I can't see the 3rd photo, which must be the one everyone's reacting to. I'm only seeing the first two.

MadCityJim
04-03-2013, 12:22 PM
As the project progresses, the siding on the back of the house will be replaced with something more heat resistant. I've already warped it in a couple of spots. The ginormous Chimney is going to be framed into wood shed with deck above. A corner of the chimney will remain exposed.

I'm sketching up the area and will send for a quote on the aluminum decking. I don't know if that will make the budget. On one site, an 8ft aluminum deck board was $72.

I'm also interested in some sort of tile. I'm hoping to here from someone with experience with underlaying the tile in a cold climate like Wisconsin.

Thermal Mass
04-03-2013, 12:28 PM
If your budget is near enough for Aluminum decking, tear it (all) out and pour the whole thing (or the area in question) in stamped concrete??

Motley Q
04-03-2013, 01:22 PM
You use that smoker next to the siding??

Why???

Do you have a hotline to the fire dept?.

Aluminum decking > buy a piece and put it in the sun for a while and see how scorching hot it gets. Bad option

Trex or engineered decking......add your name to the lawsuits filed.

Stucco next to the deck......wil absorb water unless installed correctly and maintained.

Best option......cheap and easy

Stop being careless.

Oldbob
04-03-2013, 01:24 PM
Here is a Picture of the Stamped Concrete we had done last summer on the Patio area








http://i144.photobucket.com/albums/r174/bob_indy/E5333008-0305-49A7-B8EF-FA5D442F16FA-2518-00000666FFBB73A9.jpg

Oldbob
04-03-2013, 01:27 PM
A Little closer view of the concrete


http://i144.photobucket.com/albums/r174/bob_indy/EE354B71-C37D-4617-920B-0FAB50F5269D-2518-00000666FD9AFFDF.jpg


I hope this helps You...it is a big decision to redo all that area...but might be well worth it for Safety Sake !!

MadCityJim
04-03-2013, 01:34 PM
I really want to keep the smoker & grill close to the house. I'm planning on making the deck and siding a lot more fire resistant. I use the grill throughout the winter and know if it gets moved to the other side of the deck it won't get used in the winter for sure. Probably not very much in the summer either.

Early research puts wood deck at $6/sqft installed; composite at $10/sqft installed; aluminum at $12 installed. Total cost of ownership after 4-5 years is almost dead even regardless of material.

I'm thinking of going to stucco for the walls of the back of the house.

MadCityJim
04-03-2013, 01:39 PM
I love the look of that stamped concrete, but it will quadruple the scope of work involved in this project. I'm still curious though, what was the cost per square foot on that project?

Oldbob
04-03-2013, 01:51 PM
I will have to see if I can find the contract on the concrete Jim...not sure of the square footage....but it was in the 2K range for the deck and a back walk that is not shown !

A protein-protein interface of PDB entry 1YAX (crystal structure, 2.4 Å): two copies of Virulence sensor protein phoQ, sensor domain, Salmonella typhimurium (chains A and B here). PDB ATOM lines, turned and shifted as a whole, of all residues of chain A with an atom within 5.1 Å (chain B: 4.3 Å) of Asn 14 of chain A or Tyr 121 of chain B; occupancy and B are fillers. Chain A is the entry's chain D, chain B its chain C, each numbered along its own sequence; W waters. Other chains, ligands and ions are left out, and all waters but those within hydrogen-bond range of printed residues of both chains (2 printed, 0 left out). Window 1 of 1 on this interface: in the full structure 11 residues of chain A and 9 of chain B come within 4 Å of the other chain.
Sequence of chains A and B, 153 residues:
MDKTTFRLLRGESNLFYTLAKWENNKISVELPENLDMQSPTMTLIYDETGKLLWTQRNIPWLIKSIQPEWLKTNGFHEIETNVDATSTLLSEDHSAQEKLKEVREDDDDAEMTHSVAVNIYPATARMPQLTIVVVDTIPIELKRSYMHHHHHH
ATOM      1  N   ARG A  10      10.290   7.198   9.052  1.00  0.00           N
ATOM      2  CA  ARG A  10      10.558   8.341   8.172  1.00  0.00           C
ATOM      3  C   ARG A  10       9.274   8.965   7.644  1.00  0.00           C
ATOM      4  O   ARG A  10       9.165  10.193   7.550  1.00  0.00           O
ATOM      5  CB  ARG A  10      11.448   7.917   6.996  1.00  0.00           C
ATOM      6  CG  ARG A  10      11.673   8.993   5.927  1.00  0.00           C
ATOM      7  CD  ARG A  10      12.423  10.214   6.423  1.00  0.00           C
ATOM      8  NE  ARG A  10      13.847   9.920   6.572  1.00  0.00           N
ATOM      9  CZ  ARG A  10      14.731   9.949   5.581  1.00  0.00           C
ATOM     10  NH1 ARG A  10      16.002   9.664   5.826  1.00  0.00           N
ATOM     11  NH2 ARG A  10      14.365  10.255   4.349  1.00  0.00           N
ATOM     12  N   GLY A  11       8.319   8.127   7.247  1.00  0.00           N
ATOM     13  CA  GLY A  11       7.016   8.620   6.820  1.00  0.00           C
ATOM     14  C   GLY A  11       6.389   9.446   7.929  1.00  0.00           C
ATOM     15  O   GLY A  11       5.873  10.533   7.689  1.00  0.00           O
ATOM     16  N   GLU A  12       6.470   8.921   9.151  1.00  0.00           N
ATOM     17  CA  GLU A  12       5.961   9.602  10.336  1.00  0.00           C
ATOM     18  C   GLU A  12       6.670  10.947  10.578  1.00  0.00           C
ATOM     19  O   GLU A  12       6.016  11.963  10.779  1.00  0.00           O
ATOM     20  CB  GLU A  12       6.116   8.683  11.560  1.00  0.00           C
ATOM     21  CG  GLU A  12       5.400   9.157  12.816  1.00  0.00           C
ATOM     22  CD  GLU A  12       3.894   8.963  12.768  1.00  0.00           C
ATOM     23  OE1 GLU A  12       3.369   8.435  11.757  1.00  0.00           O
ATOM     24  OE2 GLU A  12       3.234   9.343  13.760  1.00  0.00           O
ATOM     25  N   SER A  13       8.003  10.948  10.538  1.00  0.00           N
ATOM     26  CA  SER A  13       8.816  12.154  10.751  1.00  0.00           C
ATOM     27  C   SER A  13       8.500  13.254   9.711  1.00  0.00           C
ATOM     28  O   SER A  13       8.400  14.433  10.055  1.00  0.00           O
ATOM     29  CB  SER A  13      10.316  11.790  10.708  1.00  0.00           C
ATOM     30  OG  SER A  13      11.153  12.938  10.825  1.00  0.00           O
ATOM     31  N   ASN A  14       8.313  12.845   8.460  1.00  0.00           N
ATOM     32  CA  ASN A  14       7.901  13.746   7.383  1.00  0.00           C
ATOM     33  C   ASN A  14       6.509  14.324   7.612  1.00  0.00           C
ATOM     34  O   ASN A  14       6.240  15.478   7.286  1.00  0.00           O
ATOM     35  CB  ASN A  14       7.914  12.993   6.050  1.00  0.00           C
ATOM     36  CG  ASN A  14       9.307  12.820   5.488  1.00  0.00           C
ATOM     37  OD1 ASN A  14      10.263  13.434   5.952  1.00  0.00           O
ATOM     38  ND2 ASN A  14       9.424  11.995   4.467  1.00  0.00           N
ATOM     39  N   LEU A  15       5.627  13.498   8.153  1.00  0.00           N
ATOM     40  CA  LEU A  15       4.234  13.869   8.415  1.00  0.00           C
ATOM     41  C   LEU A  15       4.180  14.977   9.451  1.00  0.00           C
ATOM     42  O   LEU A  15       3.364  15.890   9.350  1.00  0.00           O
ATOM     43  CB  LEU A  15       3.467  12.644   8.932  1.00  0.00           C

I also agree with Motley on the Aluminum...we bought an aluminum patio table last year and it get so Hot You can hardly touch it...just a thought on that !!

I think an aluminum deck would be Unbearable

and just plain concrete would be cheaper that the stamped...the stamped in Very Labor Intensive !!

Motley Q
04-03-2013, 01:51 PM
i think many posters on this board use charcoal on their decks with no problems

They also have unmelted/unburned siding.

Your problem isn't the material used in the siding or decking

It''s the person who lights the grill

N8man
04-03-2013, 01:51 PM
I'm wondering about how the close proximity of your cookers in relation
to the house affects the coverage/liability of your home owners insurance....
you do have insurance right?


I have a covered porch in front and a covered deck in the rear....and you won't
see my cookers on either.....sacrificing safety for convenience's sake is a bad idea
in my opinion......

New Pal Frank
04-03-2013, 01:53 PM
Note the GREAT distance between the house and all sources of FLAME.

P.S. If you do have an accdent with your equipment and have a fire, Mr. insurance may not come thruogh for you.:shocked:



Here is a Picture of the Stamped Concrete we had done last summer on the Patio area








http://i144.photobucket.com/albums/r174/bob_indy/E5333008-0305-49A7-B8EF-FA5D442F16FA-2518-00000666FFBB73A9.jpg

N8man
04-03-2013, 02:05 PM
I just went back and looked at your photos....
I don't see a fire extinguisher anywheres.....


just saying....

J-Rod
04-03-2013, 02:05 PM
I'm wondering about how the close proximity of your cookers in relation
to the house affects the coverage/liability of your home owners insurance....
you do have insurance right?


I have a covered porch in front and a covered deck in the rear....and you won't
see my cookers on either.....sacrificing safety for convenience's sake is a bad idea
in my opinion......

Agreed.

...or install a bunch of these-https://encrypted-tbn0.gstatic.com/images?q=tbn:ANd9GcRvpjdCEqqW4tgOYxYpcuLVKBvRNir6E E718P5sNf57DhUKOxaw:razz:

Oldbob
04-03-2013, 02:12 PM
The Deck itself looks to be in good shape...You might want to consider tearing part of the deck there by the Brick wall out and have a section of concrete put in just there to set the cookers on and use the brickwall as the backdrop...that would be a lot cheaper than tearing the whole deck out !! Just my .$02

Grillman
04-03-2013, 04:50 PM
I found the Madison Wisconsin Fire Department website. I copy & pasted the section that probably applies to you.
============================


Outdoor & Open Burning

The Madison General Ordinance and the State Fire Code prohibit outdoor and open burning without a permit. A license is required for the kindling or maintaining of an open fire or a fire on any public street, alley, road, or other public or private ground. Go to Open Burning License Information (http://www.cityofmadison.com/fire/documents/Burn-GeneralBurningLicenseApplication-2007%20$50.pdf) (PDF).

For supplemental information on campfires, outdoor fireplaces, clay fireplaces, LP-assisted ignition fireplaces, home-built fireplaces, cooking fires, charcoal & LP-gas grills and other open-flame cooking devices, go to Outdoor & Open Burning Informational Bulletin (http://www.cityofmadison.com/fire/documents/OutdoorandOpenBurningGuide.pdf) (PDF).